“Come play wiss me.” And she lifts teeny hand, reaching for mine, leading me away, pulling me towards the wonder of her world.

“Teapot, and cups,” she chirps soprano. Little legs boasting petite amounts of chub lean against tiny chair, and she sets herself down gently. I push her up to the table, where she is hostess, I am company, and happiness overarches in canopy.

“Want sugar?” “Pour cream?” Unconscious Behaviour’s veil falls from its face; I mindlessly perform tea time rituals. She notices everything. She copies everything. She stirs just like me. She taps spoon twice on cup rim, just like me. I realize I am exposed.

Pleasure and horror intermingle: my habits and defaults and first reactions forge her perspective of what is normal. And I need help to be all I should be in this moment. This moment is all I have with her.

I teach her “cheers” before we drink our tea, raising miniature cups together to gently kiss before we press them to our lips.

And I look in her peerless blue eyes, right into her soul. She is exposed too, but she is not scared by it like I am. She knows only this reality. She lives in these moments, expecting nothing but what she is promised by parents, living blissful in parameters set by others.

“Let’s pretend.” Saucers are plates and dolls are babies and we eat cookies and salad and meat and whatever we like off our plates. We complement each other on the fare, smacking lips and approving with “Mmmm.” And the food is pretend: we sip and stir and stab air.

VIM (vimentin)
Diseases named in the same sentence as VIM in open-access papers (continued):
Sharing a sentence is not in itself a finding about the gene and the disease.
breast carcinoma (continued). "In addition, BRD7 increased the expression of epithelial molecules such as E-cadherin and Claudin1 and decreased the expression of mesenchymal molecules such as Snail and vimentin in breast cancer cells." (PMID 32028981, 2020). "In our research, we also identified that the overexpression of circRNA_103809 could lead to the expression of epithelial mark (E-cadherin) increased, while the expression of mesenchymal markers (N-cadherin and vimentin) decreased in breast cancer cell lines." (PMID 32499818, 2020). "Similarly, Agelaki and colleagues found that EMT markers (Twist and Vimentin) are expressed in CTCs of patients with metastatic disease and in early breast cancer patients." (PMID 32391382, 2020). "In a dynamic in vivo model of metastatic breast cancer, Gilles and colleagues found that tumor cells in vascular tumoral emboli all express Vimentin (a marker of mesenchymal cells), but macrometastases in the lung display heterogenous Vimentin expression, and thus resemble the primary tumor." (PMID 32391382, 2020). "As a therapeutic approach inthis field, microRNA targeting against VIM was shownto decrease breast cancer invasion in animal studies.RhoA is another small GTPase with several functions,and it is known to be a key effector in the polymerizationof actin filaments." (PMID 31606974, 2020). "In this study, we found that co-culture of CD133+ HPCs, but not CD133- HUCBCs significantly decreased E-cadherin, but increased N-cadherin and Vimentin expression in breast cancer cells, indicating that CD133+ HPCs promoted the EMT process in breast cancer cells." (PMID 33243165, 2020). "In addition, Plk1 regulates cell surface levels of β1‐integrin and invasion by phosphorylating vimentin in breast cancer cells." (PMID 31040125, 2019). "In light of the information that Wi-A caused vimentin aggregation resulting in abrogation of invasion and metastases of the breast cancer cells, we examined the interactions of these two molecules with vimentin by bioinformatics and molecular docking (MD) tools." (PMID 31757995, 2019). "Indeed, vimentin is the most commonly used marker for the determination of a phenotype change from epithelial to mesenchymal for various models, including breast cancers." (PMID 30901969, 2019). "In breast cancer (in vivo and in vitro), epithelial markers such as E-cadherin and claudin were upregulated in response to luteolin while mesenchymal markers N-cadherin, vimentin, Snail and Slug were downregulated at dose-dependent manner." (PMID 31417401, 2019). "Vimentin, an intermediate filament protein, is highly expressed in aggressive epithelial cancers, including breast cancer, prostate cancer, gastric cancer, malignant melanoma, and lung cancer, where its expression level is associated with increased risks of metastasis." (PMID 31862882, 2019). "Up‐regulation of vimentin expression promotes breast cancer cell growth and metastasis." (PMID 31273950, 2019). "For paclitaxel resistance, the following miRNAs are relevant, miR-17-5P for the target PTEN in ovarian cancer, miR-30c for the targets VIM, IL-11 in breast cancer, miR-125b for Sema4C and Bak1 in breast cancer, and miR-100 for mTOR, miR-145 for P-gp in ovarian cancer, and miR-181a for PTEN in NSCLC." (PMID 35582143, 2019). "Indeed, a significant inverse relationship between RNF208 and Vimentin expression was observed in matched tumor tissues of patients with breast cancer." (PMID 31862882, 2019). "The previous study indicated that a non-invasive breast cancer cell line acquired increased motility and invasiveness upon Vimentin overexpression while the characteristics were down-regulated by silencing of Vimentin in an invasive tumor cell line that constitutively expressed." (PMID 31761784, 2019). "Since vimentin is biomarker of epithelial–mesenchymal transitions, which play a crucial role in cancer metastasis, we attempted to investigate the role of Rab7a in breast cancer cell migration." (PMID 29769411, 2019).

Another organza curtain lifts, revealing the reality behind the pretend. What is actual is that we are happy.

And why are we happy? Because we believe that we have been given all we need to be happy, in this moment.

Grace is for the moments, not for the months ahead; but for now.

We giggle and sing and dance, cooing and gurgling our delight: wellsprings of joy. We delight, not because we are delight-ful in ourselves, but because we are taken care of by One Who loves us. He, our Parent, watches over us. He always reacts correctly. He always does what is right. He always is in control.

And we are happy when we move beyond recognition of His authority, into delight under it.

Where God is Lord, then we are happy.

I pick her up and twirl, and do what comes naturally: I sing over her.

And He does the same, over us.

“The LORD your God . . . rejoices over you with singing.”

“Delight yourself in the LORD.

P.S. Gentle reader, two links to share with your heart: one, to a conference for women meeting with women and leading them gently to the wonder to God's reality, learn more at

She Speaks Conference

And two, to a story of real grace, told as it is lived, at